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Editorial |

Drug Samples in Dermatology:  Out of the Closet, Into the Dustbin

Kenneth A. Katz, MD, MSc, MSCE1; Erika E. Reid, MD2; Mary-Margaret Chren, MD3,4
[+] Author Affiliations
1Department of Dermatology, The Permanente Medical Group Inc, Pleasanton, California
2Department of Dermatology, University of Pennsylvania, Philadelphia
3Department of Dermatology, University of California, San Francisco
4San Francisco Veterans Affairs Medical Center, San Francisco, California
JAMA Dermatol. 2014;150(5):483-485. doi:10.1001/jamadermatol.2013.9711.
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Is drug sampling—when physicians give samples of prescription medicines provided by pharmaceutical companies to their patients—good or bad? Is the answer different for dermatologists than it is for other physicians?

Many dermatologists have already answered those questions: “bad” and “no.” Numerous institutions have banned or sharply restricted drug sampling, including the Veterans Health Administration, the US military, many universities, and Kaiser Permanente. Many private clinics have done so as well. Other organizations, including the Association of American Medical Colleges, the American Society of Health-System Pharmacists, the Institute of Medicine, and the Joint Commission, have also recommended curtailing and/or controlling drug sampling. But those questions linger in other medical settings, including many private practices not subject to institutional antisampling policies.



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The American Medical Association is accredited by the Accreditation Council for Continuing Medical Education to provide continuing medical education for physicians. The AMA designates this journal-based CME activity for a maximum of 1 AMA PRA Category 1 CreditTM per course. Physicians should claim only the credit commensurate with the extent of their participation in the activity. Physicians who complete the CME course and score at least 80% correct on the quiz are eligible for AMA PRA Category 1 CreditTM.
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Not time to throw out the samples yet
Posted on June 18, 2014
Steven R. Feldman, MD, PhD, Alan B. Fleischer, Jr, MD
Department of Dermatology, Wake Forest University School of Medicine
Conflict of Interest: No specific funding for this work.Fleischer:Investigator (Grants to instititution): Regeneron, Abbvie, Eli Lilly, GaldermaConsultant (honoraria): Galderma, CelgeneEmployment (salary): MerzFeldmanGalderma, GSK/Stiefel, Leo Pharma, Celgene, Pfizer, Valeant, Abbott, Amgen, Astellas, Janssen, Lilly, Merz, Novartis, Taro, National Biological Corporation, and National Psoriasis Foundation. I am founder and majority owner of www.DrScore.com. I am a founder and part owner of Causa Research, a company dedicated to enhancing patients’ adherence to treatment.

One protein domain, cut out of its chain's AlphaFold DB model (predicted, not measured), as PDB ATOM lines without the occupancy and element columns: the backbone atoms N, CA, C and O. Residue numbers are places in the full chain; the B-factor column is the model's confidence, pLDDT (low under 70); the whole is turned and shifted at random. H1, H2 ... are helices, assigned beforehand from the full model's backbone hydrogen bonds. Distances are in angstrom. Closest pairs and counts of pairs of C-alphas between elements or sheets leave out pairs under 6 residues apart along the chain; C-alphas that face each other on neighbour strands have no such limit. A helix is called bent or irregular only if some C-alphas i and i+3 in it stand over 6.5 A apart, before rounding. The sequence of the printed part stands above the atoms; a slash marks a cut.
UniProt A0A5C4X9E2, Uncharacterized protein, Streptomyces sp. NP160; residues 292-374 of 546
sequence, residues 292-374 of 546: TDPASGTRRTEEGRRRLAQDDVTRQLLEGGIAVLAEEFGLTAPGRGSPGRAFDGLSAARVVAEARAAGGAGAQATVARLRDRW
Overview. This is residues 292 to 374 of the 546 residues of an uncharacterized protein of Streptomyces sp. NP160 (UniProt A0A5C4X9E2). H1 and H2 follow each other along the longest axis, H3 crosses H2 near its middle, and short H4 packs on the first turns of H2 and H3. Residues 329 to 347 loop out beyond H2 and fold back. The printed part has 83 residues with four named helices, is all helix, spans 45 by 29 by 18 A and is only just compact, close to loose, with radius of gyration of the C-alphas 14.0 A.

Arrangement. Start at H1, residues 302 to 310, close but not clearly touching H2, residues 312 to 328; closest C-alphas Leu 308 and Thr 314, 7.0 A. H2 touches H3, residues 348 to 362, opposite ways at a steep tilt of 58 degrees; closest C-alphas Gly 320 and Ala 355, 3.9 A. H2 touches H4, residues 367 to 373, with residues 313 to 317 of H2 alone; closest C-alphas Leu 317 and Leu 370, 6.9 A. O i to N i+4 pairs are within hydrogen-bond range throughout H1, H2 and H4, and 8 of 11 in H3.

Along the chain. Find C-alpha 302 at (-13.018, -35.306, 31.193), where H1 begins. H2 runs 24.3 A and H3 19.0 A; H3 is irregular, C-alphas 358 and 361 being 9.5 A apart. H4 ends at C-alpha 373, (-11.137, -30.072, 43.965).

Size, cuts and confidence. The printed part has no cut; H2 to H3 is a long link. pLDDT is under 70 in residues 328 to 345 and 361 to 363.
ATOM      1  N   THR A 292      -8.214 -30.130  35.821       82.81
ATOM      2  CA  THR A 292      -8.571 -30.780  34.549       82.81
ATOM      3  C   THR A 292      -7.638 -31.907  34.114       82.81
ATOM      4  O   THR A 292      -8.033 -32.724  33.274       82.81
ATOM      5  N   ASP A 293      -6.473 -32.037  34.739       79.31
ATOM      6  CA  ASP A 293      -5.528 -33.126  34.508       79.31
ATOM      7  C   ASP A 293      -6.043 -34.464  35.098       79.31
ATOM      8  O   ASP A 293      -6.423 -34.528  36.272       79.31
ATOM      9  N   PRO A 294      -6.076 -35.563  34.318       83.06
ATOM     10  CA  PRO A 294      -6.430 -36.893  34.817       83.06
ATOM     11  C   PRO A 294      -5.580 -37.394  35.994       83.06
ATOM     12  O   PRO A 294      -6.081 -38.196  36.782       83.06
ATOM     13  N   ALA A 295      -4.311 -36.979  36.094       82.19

1. While adapaline and benzoyl peroxide are available individually as generic products, there is no generic adapaline-benzoyl peroxide combination product. 2 separate agents are not equivalent to a single product that includes both agents.12. Acne guidelines support using two drugs, a topical retinoid and a topical benzoyl peroxide.2 The academic center’s practice of prescribing them as two separate agents is not a clearly better gold standard. Giving separate drugs may be better for some patients but worse for others. Showing that samples correlates with use of a combination product for samples is not evidence that sampling is bad.3. Do we have evidence that pharmacists are providing critically important input to patients with respect to topical acne or other dermatologic therapy? Even if pharmacists are counseling our patients, sampling does not circumvent the pharmacist when the prescription is filled. Moreover, for the needy patients who do get a full course of therapy in the form of samples, they otherwise would not have had the benefit of the medication at all, much less the involvement of a pharmacist in their choice of treatment. 4. The black box lymphoma warning for topical calcineurin inhibitors that appeared after the products’ launch doesn’t tell us that new medications are bad, as the data do not support an increased risk of lymphoma with topical calcineurin inhibitors.3-5 On the contrary, topical calcineurin inhibitors are safer than topical corticosteroids, have lower oncogenic risk, and are not associated with the atrophy, telangiectasias, and even potential HPA axis suppression associated with topical corticosteroids. Topical calcineurin inhibitors can cause stinging, so letting the patient try a sample of them before purchasing them is particularly helpful.5. A controlled trial found that having acne patients sample treatment at the office visit may increase adherence to that treatment. 6 The suggestion that sampling’s benefits can be achieved with Crisco is not yet supported by evidence. A major barrier to adherence is fear,7 and applying Crisco to patients may not get them past the fear of applying a drug. Moreover, many products can’t be demonstrated adequately using Crisco, including foams, sprays, shampoo, and tape formulations. Moreover, the sample of Crisco will not show patients if the medication is tolerable for them; patients who may have discovered intolerability had they had a sample may, in a sample-free world, end up buying expensive medications that they cannot use.6. The desire to see patients get the best care at the lowest cost is good, but the available evidence does not support the idea that emptying the closet of samples promotes cost-effectiveness. Sampling may drive some prescribing behavior in dermatology (so far, only association has been demonstrated), but it may be that sampling encourages use of better drugs. Even if samples sometimes encourage the use of a less than ideal treatment, it may be that a better solution would be to add samples of generic medications to our sample closets rather than losing the benefits of the samples we currently have.1. Yentzer BA, Ade RA, Fountain JM, Clark AR, Taylor SL, Fleischer AB Jr, Feldman SR. Simplifying regimens promotes greater adherence and outcomes with topical acne medications: a randomized controlled trial. Cutis. 2010 Aug;86(2):103-8. 2. Nast A, Dréno B, Bettoli V, Degitz K, Erdmann R, Finlay AY, Ganceviciene R, Haedersdal M, Layton A, López-Estebaranz JL, Ochsendorf F, Oprica C, Rosumeck S, Rzany B, Sammain A, Simonart T, Veien NK, Zivković MV, Zouboulis CC, Gollnick H; European Dermatology Forum. European evidence-based (S3) guidelines for the treatment of acne. J Eur Acad Dermatol Venereol. 2012 Feb;26 Suppl 1:1-29. 3. Margolis DJ, Hoffstad O, Bilker W. Lack of association between exposure to topical calcineurin inhibitors and skin cancer in adults. Dermatology. 2007;214(4):289-95.4. Tennis P, Gelfand JM, Rothman KJ. Evaluation of cancer risk related to atopic dermatitis and use of topical calcineurin inhibitors. Br J Dermatol. 2011 Sep;165(3):465-73. 5. Arellano FM, Wentworth CE, Arana A, Fernández C, Paul CF. Risk of lymphoma following exposure to calcineurin inhibitors and topical steroids in patients with atopic dermatitis. J Invest Dermatol. 2007 Apr;127(4):808-16. 6. Sandoval LF, Semble A, Gustafson CJ, Huang KE, Levender MM, Feldman SR. Pilot randomized-control trial to assess the effect product sampling has on adherence using adapalene/benzoyl peroxide gel in acne patients. J Drugs Dermatol. 2014 Feb;13(2):135-40. 7. Brown KK, Rehmus WE, Kimball AB. Determining the relative importance of patient motivations for nonadherence to topical corticosteroid therapy in psoriasis. J Am Acad Dermatol. 2006 Oct;55(4):607-13.